When the governor would a
nounce his decision on the plea f
a stay of execution directed to hi
was uncertain. The only word whic
had come from him at his suinm
home -at Rye Beach, N. H., was
telephone call to his secretary, He
man A. MacDonald, to the effect th
he would not act on the petition befo
today.
Riots on Boston common and
desperate appeal direct to Presilde
Coolidge in chalf of Sacco and Va
zetti marked the opening of the we
for the two radicals.
Sent Telegram To Coolidge
A telegrahi to' the President
Rapid City was sent by the Saco
Vanzetti Defense Committee. It ur
ed him to intercede with Gov. Full
to halt the execution while the Pres
dent might conduct an inquiry in
the case.

NEWSBRIEFS
(By Associated Press>
SOUTHAMPTON, Eng., Aug.
Capt. F. T. Courtney,dthe British
tor, tonight indicated he might
at any moment on his projected#

8.-
avia-
start
flight

WORLD CONGRESS
HONORS ZAMENHO
- (By Associated Press)
WARSAW, Poland, Aug. 8.-Dele-'
gates to the world Esperanto congress
which has been sitting at Danzig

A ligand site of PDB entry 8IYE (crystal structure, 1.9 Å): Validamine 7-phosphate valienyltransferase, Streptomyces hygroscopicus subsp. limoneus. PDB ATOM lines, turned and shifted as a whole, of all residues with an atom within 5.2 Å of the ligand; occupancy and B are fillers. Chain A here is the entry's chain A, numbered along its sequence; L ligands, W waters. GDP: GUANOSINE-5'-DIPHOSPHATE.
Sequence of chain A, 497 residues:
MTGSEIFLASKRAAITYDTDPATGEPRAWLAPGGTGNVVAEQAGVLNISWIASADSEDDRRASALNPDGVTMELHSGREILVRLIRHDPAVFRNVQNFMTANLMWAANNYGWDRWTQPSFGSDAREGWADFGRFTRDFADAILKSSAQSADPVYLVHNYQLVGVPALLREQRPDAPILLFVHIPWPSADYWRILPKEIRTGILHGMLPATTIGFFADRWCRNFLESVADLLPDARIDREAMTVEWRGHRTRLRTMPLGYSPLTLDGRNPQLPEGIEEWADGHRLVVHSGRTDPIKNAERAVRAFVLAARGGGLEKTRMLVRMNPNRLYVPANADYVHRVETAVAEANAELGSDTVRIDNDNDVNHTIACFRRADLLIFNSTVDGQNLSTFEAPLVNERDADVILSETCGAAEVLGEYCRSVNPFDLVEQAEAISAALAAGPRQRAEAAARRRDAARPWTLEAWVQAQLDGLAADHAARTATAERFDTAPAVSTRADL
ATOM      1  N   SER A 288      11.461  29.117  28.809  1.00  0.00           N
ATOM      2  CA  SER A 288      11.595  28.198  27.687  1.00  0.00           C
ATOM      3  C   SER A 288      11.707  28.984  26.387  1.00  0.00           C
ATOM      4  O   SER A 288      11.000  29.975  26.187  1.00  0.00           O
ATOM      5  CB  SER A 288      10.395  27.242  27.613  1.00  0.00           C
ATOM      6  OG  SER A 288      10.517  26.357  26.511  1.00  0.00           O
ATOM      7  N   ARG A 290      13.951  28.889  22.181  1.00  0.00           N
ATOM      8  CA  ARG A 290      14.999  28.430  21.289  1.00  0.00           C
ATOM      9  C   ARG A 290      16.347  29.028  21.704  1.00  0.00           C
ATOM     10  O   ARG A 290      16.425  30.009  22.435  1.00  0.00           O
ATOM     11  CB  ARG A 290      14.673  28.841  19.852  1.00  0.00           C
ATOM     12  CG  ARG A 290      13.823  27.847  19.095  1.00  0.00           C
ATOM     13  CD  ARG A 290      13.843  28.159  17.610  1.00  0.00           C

have arrived here to pay tribute to
the memory of Fr. L. Zamenhof, crea-,
tor of the international language,
who made his home in Warsaw. A
monument to Dr. Zamenhof, erected
by the Esperantists, was unveiled in'
the Jewish cemetery, with speeches'
by delegates from Australia, Japan,
Scotland, France, Holland and Po-

to New York, risking the possible in-
efficiency of his wireless apparatus
which has been giving much trouble.
NEW YORK, Aug. 8.-Robert T.
Jones, Jr., Atlanta, Ga., was placed
at the number one position in the
ranking list for 1927 announced to-
day by the United States Golf asso-
ciation. George Vaughn Eln, Los
Angeles, was number two, and Jess
W. Sweetser, New York, number
three. Francis Ouimet, Boston, Watts
Gunn, Atlanta, and Von Steine, Seat-
tle, were placed fourth, fifth and
sixth. Eddie Held, St. Louis, was
seventh, Jess T, Guilford, Boston,
eighth, Harrison R. Johnson, Minnea-
polis, ninth, and Roland MacKenzie,
Washington, tenth.
ANGORA, Turkey, Aug. 8.-Hittite
history of -some two score centuries
ago is being pieced out, with pick and
shovel, by University of Chicago exca-
vators at Alixhar, 350 kilometers east
of here, and half that distance from
Doghaz Koi, once Hattushash, capital
of the Hittite kingdom.
Dr. Hans Henning Von der Osten,
of the Oriental institute of the Uni-
versity of Chicago, is field director of
the expedition which began work at
the end of May. His principal as-
sistants are Frank H. Blackllurn, also
of the Oriental institute and Erich
Schmidt, of the American Museum of
Natural history.
Much of great interest to archeolo-
gists has been discovered during the
excavating. In general the result is